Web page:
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Arrived in Britain:
Place of Birth:
1 March 1939
Gertrude Silman (nee Feldmanova) was born in 1929 in Bratislava, Czechoslovakia to parents from the Austro-Hungarian Empire. Her father was one of 9 from a farming family in Vrbove near Piestany, a spa town. He came from an orthodox family and was the first to get a further education. He became a banker. He married a girl from a wealthy liberal family. Her mother had gone to University in the 19th Century. Her family moved to Bratislava, where they owned a large building with an ironmongery shop on the ground floor and flats above. Trude was the youngest of 3 children. They lived in a flat on Suche Mybo and she attended a Jewish school. She attended a Liberal Synagogue once a year. Her father’s banking business collapsed in c1929 and he worked as an economic and financial journalist. Trude had a happy childhood. After the German annexation of Austria, where relations lived, her father began to look for ways to emigrate. Trude’s aunt and husband, Telcher, came to England on their way to America and they made arrangements for her brother and then her sister to come over. Another aunt came over in March 1939 as a domestic servant and she brought with her 5 year old daughter and Trude. Trude was still in Bratislava when the Germans came in and she remembers the feeling of fear. School ceased and they stayed at home. Her parents never came and her father was taken to Auschwitz. Her mother was alive until 1944 as a nurse but then disappeared.
Trude went to a Christian family in Newcastle but was very unhappy. She could not communicate and found everything too much for her. After 1 month her aunt and uncle brought her to live with them in London and in Sept 1939 she was evacuated with the local school to Rickmansworth, where she stayed a year. Her aunt and uncle then received permission to sail for America and a place was found for her in Kingsley boarding school as one of 5 refugees taken in by the school. The school was in Tintagnel, Cornwall. She had a wonderful education there and went home each holiday to stay with the families of her school friends. She stayed at the school 4 years and then moved to a school in Devon with laboratories since she wanted to do science. This school sent her for science to the boys' school once a week, so after 6 months she changed to Reigate School in Surrey. The Committee for Czech Refugees and her brother helped her with her moves. She gained a place at Leeds University to study bio-chemistry but married Norman Silman in her 2nd year and gave up her degree. They lived in Leeds and had 2 daughters. Her husband came from an orthodox Leeds Jewish family and Trude did not fit in with them. She went back to University to take her degree after a few years and also took a Masters. She worked as a biochemist and then from 1967 as a Lecturer in Medical Bio-Chemistry.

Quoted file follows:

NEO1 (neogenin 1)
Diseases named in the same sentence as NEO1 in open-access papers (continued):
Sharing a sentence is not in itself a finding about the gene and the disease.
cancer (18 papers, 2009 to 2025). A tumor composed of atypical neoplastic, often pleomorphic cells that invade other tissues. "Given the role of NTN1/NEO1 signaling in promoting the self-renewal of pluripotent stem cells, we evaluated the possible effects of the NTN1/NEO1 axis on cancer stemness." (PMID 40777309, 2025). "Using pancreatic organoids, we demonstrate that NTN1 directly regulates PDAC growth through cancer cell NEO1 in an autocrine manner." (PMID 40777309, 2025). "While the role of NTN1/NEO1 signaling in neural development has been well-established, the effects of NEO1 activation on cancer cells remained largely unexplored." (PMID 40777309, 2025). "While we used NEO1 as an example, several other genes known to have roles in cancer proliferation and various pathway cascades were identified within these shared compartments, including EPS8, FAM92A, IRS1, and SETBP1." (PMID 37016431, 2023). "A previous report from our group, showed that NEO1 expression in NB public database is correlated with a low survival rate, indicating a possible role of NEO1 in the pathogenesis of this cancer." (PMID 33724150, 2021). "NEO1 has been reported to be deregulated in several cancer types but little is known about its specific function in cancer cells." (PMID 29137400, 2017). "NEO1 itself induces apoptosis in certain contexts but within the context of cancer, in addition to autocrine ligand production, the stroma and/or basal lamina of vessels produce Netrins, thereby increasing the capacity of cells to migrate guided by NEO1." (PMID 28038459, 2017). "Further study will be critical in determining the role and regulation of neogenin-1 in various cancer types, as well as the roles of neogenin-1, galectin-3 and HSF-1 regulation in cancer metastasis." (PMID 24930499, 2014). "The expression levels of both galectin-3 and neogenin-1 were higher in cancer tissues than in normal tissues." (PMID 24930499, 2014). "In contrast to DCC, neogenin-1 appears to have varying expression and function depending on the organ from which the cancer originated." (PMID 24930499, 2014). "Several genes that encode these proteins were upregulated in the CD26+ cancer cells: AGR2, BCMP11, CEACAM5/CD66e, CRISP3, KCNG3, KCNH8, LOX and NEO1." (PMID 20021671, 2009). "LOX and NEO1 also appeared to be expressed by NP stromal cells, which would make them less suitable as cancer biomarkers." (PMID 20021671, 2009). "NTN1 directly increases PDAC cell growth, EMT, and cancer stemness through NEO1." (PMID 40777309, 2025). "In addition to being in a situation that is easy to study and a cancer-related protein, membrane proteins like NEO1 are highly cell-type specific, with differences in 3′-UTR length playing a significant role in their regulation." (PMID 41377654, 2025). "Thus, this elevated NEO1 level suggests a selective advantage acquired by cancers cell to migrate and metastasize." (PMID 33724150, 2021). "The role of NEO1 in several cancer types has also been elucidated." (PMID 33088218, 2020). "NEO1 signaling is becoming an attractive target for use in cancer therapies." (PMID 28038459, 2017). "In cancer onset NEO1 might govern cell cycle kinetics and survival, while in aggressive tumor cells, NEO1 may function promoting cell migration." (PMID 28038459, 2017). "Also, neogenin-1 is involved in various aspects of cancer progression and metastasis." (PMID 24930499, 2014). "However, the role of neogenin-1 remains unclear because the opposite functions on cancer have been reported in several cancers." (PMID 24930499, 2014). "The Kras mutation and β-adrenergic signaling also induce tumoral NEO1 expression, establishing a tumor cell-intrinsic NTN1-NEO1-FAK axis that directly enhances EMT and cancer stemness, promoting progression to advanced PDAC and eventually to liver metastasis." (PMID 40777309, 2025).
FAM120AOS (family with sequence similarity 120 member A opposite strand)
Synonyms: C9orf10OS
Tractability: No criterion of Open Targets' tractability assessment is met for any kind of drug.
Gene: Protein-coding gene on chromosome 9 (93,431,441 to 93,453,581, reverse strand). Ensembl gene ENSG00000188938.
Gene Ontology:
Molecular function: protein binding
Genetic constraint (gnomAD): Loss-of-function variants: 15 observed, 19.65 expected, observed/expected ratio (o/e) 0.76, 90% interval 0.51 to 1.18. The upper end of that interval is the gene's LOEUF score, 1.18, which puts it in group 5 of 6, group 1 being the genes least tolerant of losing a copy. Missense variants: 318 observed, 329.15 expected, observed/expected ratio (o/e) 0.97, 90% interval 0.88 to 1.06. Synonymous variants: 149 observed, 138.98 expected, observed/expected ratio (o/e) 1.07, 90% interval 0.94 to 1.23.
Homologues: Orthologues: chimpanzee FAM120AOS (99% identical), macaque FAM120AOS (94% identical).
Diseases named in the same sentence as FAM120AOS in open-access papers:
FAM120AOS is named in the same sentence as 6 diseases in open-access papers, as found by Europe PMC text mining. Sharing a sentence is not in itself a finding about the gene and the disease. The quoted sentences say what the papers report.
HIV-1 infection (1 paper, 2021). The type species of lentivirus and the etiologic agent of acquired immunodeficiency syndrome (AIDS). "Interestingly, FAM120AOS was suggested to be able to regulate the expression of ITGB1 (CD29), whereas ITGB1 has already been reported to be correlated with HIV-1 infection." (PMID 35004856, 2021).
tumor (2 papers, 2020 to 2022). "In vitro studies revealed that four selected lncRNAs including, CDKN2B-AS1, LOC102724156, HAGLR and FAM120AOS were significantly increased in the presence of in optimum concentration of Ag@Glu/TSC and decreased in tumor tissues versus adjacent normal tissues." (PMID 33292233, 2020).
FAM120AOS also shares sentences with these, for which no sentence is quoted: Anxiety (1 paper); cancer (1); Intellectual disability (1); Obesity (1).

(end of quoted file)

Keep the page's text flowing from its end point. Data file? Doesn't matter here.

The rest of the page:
I don’t think I distinguished between Jewish and non-Jewish at that stage. We mixed with our family and both my brother and sister went to local, not Jewish schools. I had no feelings of anti-Semitism towards me or anybody in my family. I was only starting to become conscious of anti-Semitism after 1938 when Hitler had gone into Austria and my two aunts and their families living in Vienna were already being brutalised.
I can tell you exactly [about the Anschluss]. I was at school, we were in class as usual, the middle of the morning, our schoolmaster said to us, ‘Will you please all get your coats and go home as quickly and as quietly as possible?’ And that was that. Now, at the back of the school there was a Jewish street and you could see the tanks and the soldiers already on that street. I remember going home very, very quickly and then all I remember is that we all became much more afraid.
If you ask me if I remember saying goodbye to my parents, the answer is no, I had a complete blockage of most of what I call ‘emotional situations’.
The journey should take 36 hours by train. It took us 4 days. We got to Cologne & the Germans caused us some problems. We were turfed off the train. It’s midnight, pitch dark, I remember Cologne as an absolutely empty station, just us sitting around not knowing what to do. We found a train the following morning & went to Holland. This time we were in a bigger train, about 200 refugees. Once again we were thrown off with quite a number of these other people, but by some miracle we got onto another train & managed to get through to Flushing. A funny recollection: in those days Dutch engines had a very unique feature, highly polished brass sort of round turrets on their engines. I can still see these polished dome things sitting on the engine. Anyway, we got to Flushing and then we went across to Harwich. We arrived at Liverpool Street Station. It’s always midnight, every time we arrive it’s midnight, I don’t know why. They threw the luggage out from the luggage van. My aunt had a huge duffel bag for the family shoes & this thing ripped & there on the platform were all the shoes. That’s my arrival at Liverpool Street Station.